3 votes
      2. [3]
        aditya
        Link Parent
        Nice, well looks like Google handled this as best as they could then.

        Nice, well looks like Google handled this as best as they could then.

        2 votes
        1. [2]
          LukeZaz
          Link Parent
          I mean, rumor has it that the employees didn't know squat until it was announced to everybody all at once, and that a fair chunk of them aren't keeping their jobs. So, good for the customer, I...

          I mean, rumor has it that the employees didn't know squat until it was announced to everybody all at once, and that a fair chunk of them aren't keeping their jobs. So, good for the customer, I guess, but not so much for the staff.

          5 votes
          1. aditya
            Link Parent
            Yeah I read that this morning. That's very poorly handled.

            Yeah I read that this morning. That's very poorly handled.

            4 votes
    2. [3]
      Akir
      Link Parent
      AFAIK the controller was just a regular usb or Bluetooth device and the only streaming hardware they sold for Stadia were chromecast devices, so they can still be used for other things.

      AFAIK the controller was just a regular usb or Bluetooth device and the only streaming hardware they sold for Stadia were chromecast devices, so they can still be used for other things.

      5 votes
      1. Jedi
        Link Parent
        USB only, it connected wirelessly over WiFi. It does have BLE built-in, so hopefully they can push an update to allow Bluetooth like Valve did with the Steam Controller.

        USB only, it connected wirelessly over WiFi. It does have BLE built-in, so hopefully they can push an update to allow Bluetooth like Valve did with the Steam Controller.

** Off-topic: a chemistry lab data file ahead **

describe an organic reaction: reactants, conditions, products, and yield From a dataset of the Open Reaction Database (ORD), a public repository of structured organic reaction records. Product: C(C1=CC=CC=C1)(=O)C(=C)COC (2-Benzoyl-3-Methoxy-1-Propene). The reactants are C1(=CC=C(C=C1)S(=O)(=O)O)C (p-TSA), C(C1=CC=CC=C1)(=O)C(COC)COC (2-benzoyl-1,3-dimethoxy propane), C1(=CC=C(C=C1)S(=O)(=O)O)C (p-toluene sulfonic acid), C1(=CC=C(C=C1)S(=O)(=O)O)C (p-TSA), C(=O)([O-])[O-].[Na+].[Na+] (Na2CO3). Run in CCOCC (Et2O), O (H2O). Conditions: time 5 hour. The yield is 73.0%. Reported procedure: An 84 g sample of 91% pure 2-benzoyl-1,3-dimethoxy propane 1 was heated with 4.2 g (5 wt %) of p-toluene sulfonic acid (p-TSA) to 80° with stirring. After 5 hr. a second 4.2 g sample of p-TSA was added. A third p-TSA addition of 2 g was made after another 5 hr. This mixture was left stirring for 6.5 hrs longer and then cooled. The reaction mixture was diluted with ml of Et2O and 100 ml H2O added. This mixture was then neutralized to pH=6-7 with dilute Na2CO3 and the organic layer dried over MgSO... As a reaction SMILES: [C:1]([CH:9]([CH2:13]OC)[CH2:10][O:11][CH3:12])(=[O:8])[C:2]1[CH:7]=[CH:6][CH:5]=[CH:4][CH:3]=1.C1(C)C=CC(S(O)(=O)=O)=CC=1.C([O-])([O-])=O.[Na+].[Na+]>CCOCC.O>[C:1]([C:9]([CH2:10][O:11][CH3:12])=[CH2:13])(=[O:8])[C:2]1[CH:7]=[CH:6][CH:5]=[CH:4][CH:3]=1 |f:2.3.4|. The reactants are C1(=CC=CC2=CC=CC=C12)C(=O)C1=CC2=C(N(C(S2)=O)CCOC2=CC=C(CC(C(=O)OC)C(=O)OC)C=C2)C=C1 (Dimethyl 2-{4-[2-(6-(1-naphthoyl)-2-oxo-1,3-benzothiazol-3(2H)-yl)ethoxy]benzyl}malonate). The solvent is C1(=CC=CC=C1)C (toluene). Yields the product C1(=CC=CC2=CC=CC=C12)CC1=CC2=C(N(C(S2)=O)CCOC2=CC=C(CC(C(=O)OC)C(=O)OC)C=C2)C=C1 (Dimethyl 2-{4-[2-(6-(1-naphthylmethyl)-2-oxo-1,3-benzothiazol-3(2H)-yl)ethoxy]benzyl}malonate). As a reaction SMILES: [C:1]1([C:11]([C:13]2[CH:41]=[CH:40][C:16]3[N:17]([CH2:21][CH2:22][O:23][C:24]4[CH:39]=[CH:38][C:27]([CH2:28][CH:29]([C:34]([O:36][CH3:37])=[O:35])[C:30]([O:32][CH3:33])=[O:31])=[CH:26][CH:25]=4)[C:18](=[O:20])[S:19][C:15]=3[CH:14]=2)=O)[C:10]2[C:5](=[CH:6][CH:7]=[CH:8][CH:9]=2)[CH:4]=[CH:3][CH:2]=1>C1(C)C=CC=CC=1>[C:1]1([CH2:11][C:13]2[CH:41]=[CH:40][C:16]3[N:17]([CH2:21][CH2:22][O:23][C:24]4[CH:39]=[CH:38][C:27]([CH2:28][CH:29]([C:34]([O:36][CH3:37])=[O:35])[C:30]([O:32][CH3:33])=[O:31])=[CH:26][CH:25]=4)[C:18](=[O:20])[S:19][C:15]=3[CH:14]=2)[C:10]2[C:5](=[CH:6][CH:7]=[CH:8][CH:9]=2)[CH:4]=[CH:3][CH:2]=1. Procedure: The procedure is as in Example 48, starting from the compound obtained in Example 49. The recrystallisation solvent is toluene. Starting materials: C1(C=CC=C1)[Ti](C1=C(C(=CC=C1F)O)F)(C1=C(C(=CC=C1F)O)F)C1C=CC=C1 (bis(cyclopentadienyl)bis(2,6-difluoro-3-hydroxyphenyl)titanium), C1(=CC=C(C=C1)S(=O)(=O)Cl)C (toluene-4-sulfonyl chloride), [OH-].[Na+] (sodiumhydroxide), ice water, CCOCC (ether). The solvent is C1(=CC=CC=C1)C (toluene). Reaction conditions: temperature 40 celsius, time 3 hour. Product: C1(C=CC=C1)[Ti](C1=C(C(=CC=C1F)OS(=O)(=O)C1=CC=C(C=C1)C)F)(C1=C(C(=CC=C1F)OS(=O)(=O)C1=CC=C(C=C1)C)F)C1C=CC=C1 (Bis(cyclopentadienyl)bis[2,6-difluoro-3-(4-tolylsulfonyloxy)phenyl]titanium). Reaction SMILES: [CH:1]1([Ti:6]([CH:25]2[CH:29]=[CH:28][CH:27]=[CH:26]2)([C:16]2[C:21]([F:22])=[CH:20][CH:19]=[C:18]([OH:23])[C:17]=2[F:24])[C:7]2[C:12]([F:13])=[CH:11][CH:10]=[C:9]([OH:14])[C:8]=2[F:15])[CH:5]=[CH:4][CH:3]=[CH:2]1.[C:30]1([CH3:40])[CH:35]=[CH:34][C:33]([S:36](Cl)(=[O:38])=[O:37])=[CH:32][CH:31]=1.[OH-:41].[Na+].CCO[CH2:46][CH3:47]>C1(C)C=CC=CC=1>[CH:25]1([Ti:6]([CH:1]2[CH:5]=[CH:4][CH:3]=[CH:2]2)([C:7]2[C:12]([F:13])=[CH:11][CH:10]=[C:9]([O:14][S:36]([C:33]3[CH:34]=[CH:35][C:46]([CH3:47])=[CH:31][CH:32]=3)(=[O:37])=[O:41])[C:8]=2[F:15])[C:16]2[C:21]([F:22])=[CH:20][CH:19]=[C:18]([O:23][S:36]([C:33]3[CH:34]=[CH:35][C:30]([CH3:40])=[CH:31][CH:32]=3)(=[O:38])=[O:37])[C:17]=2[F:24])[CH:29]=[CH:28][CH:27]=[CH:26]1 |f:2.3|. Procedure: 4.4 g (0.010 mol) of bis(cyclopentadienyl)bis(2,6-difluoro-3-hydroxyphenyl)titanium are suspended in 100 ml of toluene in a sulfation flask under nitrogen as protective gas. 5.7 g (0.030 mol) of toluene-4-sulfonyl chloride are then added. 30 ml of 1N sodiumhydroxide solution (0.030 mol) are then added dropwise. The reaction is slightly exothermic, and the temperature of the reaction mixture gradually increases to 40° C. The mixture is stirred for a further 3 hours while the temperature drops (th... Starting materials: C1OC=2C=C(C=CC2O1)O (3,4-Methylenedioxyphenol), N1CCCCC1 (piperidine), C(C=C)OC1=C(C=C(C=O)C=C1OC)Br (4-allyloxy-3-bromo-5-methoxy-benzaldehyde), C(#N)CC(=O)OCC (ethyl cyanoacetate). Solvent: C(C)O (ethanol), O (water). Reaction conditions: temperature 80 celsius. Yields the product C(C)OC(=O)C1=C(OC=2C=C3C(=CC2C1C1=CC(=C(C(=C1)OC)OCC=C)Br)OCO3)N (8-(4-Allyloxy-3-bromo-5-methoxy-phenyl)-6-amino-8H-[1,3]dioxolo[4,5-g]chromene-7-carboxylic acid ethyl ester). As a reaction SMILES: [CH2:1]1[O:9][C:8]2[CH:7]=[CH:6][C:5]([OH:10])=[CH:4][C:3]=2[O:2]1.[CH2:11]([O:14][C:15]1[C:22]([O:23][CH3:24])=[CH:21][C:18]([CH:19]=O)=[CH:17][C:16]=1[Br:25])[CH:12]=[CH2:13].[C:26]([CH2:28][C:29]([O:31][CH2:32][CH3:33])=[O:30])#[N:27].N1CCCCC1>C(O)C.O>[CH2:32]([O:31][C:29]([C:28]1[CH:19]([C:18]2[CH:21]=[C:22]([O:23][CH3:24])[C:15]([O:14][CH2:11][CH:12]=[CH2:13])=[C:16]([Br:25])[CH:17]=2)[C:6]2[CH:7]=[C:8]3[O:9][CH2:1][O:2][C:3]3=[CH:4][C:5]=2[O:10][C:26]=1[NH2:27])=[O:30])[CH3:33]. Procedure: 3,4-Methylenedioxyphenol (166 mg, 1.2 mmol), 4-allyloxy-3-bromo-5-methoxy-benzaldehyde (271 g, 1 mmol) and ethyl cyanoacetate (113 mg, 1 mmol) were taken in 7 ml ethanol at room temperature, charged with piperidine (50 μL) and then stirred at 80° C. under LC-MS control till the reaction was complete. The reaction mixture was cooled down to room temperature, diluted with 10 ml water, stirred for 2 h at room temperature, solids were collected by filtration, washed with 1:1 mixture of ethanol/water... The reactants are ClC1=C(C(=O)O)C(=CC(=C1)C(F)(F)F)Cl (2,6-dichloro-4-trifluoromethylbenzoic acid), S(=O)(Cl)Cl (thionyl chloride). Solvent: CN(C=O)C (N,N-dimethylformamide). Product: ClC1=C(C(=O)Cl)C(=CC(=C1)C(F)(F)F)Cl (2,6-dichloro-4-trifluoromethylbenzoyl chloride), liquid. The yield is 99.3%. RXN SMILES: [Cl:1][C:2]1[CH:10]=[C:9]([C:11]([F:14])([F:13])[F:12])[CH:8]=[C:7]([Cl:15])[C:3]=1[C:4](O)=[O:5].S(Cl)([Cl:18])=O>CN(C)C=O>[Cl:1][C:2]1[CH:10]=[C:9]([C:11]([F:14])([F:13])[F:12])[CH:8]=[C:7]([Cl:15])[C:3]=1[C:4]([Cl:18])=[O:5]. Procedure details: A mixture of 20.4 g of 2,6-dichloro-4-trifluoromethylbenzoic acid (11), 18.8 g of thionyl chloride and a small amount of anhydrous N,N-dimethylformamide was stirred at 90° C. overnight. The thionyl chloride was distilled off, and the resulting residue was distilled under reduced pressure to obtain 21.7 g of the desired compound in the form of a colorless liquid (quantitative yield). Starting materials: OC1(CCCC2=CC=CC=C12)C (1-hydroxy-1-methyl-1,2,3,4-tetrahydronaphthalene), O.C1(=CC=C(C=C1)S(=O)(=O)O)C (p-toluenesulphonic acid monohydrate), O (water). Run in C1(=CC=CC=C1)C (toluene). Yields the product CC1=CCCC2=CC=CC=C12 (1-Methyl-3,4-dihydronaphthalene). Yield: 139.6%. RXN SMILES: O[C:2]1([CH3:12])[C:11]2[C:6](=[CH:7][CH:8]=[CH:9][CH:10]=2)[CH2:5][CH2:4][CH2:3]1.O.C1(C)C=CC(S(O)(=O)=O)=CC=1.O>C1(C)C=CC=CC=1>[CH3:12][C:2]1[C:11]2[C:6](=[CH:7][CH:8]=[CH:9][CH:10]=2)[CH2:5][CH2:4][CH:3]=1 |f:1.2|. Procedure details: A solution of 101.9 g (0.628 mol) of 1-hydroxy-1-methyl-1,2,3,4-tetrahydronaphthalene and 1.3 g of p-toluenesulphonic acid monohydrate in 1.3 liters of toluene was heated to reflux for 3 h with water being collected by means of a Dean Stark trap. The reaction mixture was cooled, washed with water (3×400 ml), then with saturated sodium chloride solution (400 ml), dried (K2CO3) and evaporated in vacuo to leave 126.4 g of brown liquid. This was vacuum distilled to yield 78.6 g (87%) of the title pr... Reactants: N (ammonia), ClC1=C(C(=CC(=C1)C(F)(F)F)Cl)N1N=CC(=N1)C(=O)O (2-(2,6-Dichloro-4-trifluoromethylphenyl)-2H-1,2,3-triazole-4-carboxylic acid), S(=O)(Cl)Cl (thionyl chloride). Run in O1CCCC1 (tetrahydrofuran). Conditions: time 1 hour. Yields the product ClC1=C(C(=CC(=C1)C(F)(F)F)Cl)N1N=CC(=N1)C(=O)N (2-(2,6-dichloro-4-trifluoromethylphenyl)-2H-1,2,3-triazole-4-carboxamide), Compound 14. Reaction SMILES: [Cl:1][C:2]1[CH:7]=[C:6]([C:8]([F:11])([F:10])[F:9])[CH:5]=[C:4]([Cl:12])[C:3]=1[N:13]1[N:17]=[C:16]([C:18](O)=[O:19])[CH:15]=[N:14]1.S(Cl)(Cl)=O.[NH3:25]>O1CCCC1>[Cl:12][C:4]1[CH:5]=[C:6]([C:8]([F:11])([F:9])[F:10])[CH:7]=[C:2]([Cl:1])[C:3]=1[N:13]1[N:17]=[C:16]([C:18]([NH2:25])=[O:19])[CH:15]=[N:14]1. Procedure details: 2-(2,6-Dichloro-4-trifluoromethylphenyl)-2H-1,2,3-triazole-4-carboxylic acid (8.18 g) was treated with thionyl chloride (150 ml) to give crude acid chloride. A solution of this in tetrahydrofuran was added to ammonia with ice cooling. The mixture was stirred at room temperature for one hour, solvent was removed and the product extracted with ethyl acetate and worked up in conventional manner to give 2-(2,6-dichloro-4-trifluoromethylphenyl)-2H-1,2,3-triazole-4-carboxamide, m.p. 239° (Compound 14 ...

2 votes
    3. [3]
      babypuncher
      Link Parent
      The only "hardware" was the Chromecast Ultra and the Stadia controller. Obviously the Chromecast Ultra is still a perfectly functional Chromecast Ultra. The controllers are a bit messier. It has...

      The only "hardware" was the Chromecast Ultra and the Stadia controller.

      Obviously the Chromecast Ultra is still a perfectly functional Chromecast Ultra.

      The controllers are a bit messier. It has bluetooth hardware, but it is only used for initial setup with a Chromecast. When playing a game, the controller uses WiFi to communicate directly with Stadia's servers. The only way to get any use out of a Stadia controller after January 2023 will be over USB.

      5 votes
      1. [2]
        aditya
        Link Parent
        Ah that's unfortunate. Theoretically they could push out a firmware update making the controller usable with any system wirelessly, yeah? I wonder if users should push for that.

        Ah that's unfortunate. Theoretically they could push out a firmware update making the controller usable with any system wirelessly, yeah? I wonder if users should push for that.

        1. babypuncher
          Link Parent
          Most likely yes, but it's hard to say for certain without knowing the capabilities of their bluetooth controller or the other computing hardware inside.

          Most likely yes, but it's hard to say for certain without knowing the capabilities of their bluetooth controller or the other computing hardware inside.

          3 votes
    4. vord
      Link Parent
      Probably unless someone convinces Google to unlock the bootloader and provide some instructions to flash it.

      Probably unless someone convinces Google to unlock the bootloader and provide some instructions to flash it.

  8. lou
    (edited )
    Link
    On the other hand, Xbox Cloud beta seems to be working fairly well on consoles and even on WiFi, at least for my friends with way better connections than mine. It does work with my 5ghz...

    On the other hand, Xbox Cloud beta seems to be working fairly well on consoles and even on WiFi, at least for my friends with way better connections than mine.

    It does work with my 5ghz connection, but the image quality is poor, generally below 720p and often worse than that. I'll try with Ethernet, there will probably be an improvement. Update: there wasn't.

    4 votes
  9. guts
    Link
    I always taught Google master plan would be to bundle Stadia with the Chromecast with Google TV, so all Google users would have a cheap gaming console on their TV. Nothing of that happened and as...

    I always taught Google master plan would be to bundle Stadia with the Chromecast with Google TV, so all Google users would have a cheap gaming console on their TV. Nothing of that happened and as with the Pixel Phone, you can only find the CCwGTV in limited countries. What a missed opportunity.

    4 votes
  10. [8]
    loto
    Link
    I'm not shocked, but as pointed out by others, they're refunding games & hardware purchased (at least from Google themselves), which is an unexpected move in my eyes - unfortunately we never...